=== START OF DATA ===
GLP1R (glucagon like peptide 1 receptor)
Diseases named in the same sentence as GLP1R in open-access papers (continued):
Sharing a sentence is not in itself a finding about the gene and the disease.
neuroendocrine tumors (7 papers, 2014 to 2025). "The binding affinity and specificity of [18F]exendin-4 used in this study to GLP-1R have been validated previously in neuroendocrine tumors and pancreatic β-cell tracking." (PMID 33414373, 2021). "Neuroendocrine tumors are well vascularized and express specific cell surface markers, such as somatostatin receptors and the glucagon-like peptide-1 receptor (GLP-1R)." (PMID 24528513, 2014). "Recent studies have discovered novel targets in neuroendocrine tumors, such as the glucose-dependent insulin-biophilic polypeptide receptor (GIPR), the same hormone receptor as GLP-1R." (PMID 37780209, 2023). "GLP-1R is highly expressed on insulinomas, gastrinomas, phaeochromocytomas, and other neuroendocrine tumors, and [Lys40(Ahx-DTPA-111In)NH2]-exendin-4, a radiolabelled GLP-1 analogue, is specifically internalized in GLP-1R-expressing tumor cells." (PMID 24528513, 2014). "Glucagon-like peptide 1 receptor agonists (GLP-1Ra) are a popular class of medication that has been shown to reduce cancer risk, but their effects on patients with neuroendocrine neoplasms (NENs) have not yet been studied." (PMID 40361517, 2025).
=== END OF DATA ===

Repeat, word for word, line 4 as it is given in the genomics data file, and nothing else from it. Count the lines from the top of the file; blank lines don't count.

neuroendocrine tumors (7 papers, 2014 to 2025). "The binding affinity and specificity of [18F]exendin-4 used in this study to GLP-1R have been validated previously in neuroendocrine tumors and pancreatic β-cell tracking." (PMID 33414373, 2021). "Neuroendocrine tumors are well vascularized and express specific cell surface markers, such as somatostatin receptors and the glucagon-like peptide-1 receptor (GLP-1R)." (PMID 24528513, 2014). "Recent studies have discovered novel targets in neuroendocrine tumors, such as the glucose-dependent insulin-biophilic polypeptide receptor (GIPR), the same hormone receptor as GLP-1R." (PMID 37780209, 2023). "GLP-1R is highly expressed on insulinomas, gastrinomas, phaeochromocytomas, and other neuroendocrine tumors, and [Lys40(Ahx-DTPA-111In)NH2]-exendin-4, a radiolabelled GLP-1 analogue, is specifically internalized in GLP-1R-expressing tumor cells." (PMID 24528513, 2014). "Glucagon-like peptide 1 receptor agonists (GLP-1Ra) are a popular class of medication that has been shown to reduce cancer risk, but their effects on patients with neuroendocrine neoplasms (NENs) have not yet been studied." (PMID 40361517, 2025).